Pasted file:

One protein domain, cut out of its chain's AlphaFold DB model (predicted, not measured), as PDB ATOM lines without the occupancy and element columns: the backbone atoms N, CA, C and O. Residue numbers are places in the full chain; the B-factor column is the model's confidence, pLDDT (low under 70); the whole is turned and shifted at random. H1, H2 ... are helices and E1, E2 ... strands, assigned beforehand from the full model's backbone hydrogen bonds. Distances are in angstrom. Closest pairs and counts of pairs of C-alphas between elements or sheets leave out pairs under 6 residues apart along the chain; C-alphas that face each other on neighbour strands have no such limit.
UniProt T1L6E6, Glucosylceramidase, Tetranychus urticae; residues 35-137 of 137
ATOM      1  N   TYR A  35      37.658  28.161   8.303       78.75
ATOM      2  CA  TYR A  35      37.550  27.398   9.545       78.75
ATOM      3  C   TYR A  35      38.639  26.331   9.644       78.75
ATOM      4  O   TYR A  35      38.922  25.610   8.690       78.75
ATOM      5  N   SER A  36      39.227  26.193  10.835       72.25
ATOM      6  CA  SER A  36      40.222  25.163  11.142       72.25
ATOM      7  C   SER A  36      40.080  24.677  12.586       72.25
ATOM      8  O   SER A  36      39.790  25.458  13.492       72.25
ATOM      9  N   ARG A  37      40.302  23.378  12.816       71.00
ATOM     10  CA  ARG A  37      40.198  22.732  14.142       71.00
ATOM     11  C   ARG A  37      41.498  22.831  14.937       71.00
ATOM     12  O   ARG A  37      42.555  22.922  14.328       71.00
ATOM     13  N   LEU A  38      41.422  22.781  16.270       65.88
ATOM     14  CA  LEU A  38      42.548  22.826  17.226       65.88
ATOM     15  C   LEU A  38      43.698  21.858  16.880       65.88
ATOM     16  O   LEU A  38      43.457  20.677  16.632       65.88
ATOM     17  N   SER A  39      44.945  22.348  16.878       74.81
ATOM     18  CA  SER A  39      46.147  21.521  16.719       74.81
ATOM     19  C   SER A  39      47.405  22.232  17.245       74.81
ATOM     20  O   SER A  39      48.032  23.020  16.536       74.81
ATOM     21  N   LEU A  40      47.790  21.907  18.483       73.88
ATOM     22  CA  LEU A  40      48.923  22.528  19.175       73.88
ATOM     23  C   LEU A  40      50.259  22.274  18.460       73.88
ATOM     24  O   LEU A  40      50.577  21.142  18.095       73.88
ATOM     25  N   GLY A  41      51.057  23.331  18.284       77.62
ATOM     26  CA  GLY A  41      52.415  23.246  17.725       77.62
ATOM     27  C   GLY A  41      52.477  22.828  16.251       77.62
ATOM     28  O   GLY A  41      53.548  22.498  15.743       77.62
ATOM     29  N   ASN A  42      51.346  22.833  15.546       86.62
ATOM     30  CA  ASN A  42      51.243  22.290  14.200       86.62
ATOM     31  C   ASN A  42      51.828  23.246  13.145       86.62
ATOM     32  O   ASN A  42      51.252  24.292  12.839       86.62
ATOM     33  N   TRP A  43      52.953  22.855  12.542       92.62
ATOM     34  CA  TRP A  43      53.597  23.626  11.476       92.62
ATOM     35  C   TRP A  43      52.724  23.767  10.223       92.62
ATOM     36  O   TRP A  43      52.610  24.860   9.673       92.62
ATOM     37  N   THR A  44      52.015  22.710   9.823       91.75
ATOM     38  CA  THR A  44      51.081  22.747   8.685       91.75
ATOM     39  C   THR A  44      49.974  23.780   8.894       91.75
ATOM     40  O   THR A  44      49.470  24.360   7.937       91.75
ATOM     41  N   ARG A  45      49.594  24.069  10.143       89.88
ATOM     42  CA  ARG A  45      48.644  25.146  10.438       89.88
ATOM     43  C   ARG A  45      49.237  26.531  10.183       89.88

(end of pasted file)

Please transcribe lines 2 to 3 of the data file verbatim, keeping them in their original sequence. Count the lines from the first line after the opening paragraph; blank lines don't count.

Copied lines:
ATOM      1  N   TYR A  35      37.658  28.161   8.303       78.75
ATOM      2  CA  TYR A  35      37.550  27.398   9.545       78.75